Nov 19, 2002
    Messages:
    2,391
    Likes Received:
    94
    Location:
    somewhere under the desert sky
    Thanks again Hajar :smile:

    It seems to mostly match what I find around here, except that I find Tarphycerids alongside Endocerids in a few locations.
     
  14. Architeuthoceras

    Architeuthoceras Architeuthis Staff Member Moderator

    Joined:
    Nov 19, 2002
    Messages:
    2,391
    Likes Received:
    94
    Location:
    somewhere under the desert sky
    Yes! a very good artist :notworth:

    Maybe he will do one for Dieter and Alan on their Chainman Goniatites Zone paper :sly:
     
  15. Hajar

    Hajar Haliphron Atlanticus Registered

    Joined:
    Mar 7, 2009
    Messages:
    540
    Likes Received:
    60
    I like this Early Devonian Borivites from the abstract book for the Dijon meeting linked to by Kevin.
     

    Attached Files:

  16. Terri

    Terri Sepia elegans Registered

    Joined:
    Dec 20, 2009
    Messages:
    960
    Likes Received:
    85
    Hello Hajar! It's great to see you back, I have learned so much from your posts, hope you stick around!:smile:
     
  17. Hajar

    Hajar Haliphron Atlanticus Registered

    Joined:
    Mar 7, 2009
    Messages:
    540
    Likes Received:
    60
    Why thank you Terri! I've been travelling and spending a lot of time in the sea and even set up a marine aquarium, but decided not to keep cephalopods in there. It will soon be cool enough to go out into the field here and I'll be back looking at the rocks.
     
  18. Terri

    Terri Sepia elegans Registered

    Joined:
    Dec 20, 2009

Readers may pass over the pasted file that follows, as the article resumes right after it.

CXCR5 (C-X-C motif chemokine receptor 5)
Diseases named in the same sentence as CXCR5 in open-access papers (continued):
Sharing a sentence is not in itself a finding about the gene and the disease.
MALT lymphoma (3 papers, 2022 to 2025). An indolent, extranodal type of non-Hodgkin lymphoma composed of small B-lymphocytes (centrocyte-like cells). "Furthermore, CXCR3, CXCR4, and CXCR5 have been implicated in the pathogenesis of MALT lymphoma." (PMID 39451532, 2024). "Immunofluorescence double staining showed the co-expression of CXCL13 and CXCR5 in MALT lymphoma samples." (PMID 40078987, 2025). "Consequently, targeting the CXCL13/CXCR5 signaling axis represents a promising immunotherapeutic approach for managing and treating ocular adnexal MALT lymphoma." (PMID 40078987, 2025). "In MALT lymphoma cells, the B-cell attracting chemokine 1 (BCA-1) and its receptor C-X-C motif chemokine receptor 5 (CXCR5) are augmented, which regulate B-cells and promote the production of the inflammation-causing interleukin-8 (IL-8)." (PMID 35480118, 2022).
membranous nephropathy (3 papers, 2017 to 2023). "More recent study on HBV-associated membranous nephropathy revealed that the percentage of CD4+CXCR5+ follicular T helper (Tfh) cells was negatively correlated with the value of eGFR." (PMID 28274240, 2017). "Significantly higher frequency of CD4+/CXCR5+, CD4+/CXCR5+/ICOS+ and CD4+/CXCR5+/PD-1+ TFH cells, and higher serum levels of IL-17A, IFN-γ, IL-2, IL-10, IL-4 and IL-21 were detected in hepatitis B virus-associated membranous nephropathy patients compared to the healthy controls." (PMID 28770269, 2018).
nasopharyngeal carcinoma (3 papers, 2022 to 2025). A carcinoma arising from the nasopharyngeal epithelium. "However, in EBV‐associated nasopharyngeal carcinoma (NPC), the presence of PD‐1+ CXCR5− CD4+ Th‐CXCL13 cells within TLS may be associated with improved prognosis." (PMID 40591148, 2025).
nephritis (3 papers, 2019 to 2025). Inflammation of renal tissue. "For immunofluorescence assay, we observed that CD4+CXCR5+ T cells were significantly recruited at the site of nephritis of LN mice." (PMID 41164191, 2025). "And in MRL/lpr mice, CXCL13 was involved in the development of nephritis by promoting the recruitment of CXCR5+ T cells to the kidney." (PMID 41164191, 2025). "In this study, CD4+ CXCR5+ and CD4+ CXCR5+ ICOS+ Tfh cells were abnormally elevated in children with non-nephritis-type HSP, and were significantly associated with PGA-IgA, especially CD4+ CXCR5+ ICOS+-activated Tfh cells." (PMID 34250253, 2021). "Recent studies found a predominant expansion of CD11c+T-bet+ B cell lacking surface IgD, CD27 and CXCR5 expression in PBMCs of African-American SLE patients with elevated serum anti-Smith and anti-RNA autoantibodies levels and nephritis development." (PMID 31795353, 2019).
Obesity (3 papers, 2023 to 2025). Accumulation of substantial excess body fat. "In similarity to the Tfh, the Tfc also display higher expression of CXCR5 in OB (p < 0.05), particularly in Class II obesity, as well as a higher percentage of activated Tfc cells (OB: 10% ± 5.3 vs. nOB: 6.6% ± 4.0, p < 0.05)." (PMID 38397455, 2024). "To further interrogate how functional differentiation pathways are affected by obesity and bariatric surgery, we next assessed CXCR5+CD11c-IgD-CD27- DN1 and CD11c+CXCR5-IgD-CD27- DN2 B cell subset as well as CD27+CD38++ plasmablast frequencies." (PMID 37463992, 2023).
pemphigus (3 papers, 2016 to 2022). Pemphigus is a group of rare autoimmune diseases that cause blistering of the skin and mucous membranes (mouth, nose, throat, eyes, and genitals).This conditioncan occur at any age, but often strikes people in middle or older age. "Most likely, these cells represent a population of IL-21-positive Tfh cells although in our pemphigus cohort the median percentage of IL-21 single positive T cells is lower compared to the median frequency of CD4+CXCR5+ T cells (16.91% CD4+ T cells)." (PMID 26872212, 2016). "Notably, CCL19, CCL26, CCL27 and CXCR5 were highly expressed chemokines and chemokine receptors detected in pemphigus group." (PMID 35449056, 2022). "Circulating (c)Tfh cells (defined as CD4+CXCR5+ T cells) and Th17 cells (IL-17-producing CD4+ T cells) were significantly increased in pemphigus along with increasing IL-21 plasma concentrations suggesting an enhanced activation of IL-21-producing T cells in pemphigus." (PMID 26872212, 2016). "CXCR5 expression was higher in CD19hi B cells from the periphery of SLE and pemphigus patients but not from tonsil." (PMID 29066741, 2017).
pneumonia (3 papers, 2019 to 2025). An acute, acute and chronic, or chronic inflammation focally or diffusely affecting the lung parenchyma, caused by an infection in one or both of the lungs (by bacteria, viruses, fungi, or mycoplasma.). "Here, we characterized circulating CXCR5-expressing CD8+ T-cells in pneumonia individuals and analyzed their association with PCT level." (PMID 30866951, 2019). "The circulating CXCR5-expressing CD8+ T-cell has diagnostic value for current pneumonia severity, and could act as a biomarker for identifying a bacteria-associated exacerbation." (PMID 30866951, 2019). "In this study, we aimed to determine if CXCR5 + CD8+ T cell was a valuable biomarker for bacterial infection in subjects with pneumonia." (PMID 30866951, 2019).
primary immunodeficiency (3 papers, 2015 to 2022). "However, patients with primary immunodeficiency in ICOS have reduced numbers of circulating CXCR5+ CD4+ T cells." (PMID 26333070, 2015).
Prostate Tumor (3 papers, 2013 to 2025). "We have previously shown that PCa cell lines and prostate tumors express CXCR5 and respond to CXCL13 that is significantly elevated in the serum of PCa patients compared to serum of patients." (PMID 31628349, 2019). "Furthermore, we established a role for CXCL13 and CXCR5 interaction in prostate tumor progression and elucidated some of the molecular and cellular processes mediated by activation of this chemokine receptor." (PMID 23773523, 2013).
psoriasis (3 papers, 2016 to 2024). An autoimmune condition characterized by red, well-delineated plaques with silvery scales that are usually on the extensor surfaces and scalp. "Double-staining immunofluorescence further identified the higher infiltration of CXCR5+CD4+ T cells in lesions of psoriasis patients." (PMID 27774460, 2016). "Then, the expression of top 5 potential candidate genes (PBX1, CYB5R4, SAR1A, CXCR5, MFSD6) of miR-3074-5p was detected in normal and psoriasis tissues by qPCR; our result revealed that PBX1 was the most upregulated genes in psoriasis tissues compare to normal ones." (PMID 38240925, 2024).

Messages:
    960
    Likes Received:
    85
    Your welcome, we have had 100+ heat indexes for most of this summer with a lot of rain, which has caused the undergrowth to go wild. Even if I could handle the heat I would have to use a machete to even find an outcrop. But on the bright side the weather is starting to cool off here also!
     
  19. Hajar

    Hajar Haliphron Atlanticus Registered

    Joined:
    Mar 7, 2009
    Messages:
    540
    Likes Received:
    60
    Here's a pile of Devonian ammonoids from Morocco thrown together on my desk. There's Erbenoceras (13 cm at back), Platyclymenia, Gonioclymenia, Cosmoclymenia, Gyroceratites, Agoniatites, Sellanarcestes, Protornoceras, and Acrimenoceras.
     

    Attached Files:

  20. DWhatley

    DWhatley Cthulhu Staff Member Moderator

    Joined:
    Sep 4, 2006
    Messages:
    19,078
    Likes Received:
    1,123
    Location:
    Gainesville, GA USA
    It would be very interesting to see what that "rams horn" looking (Erbenoceras) animal would have looked like!
     

Share This Page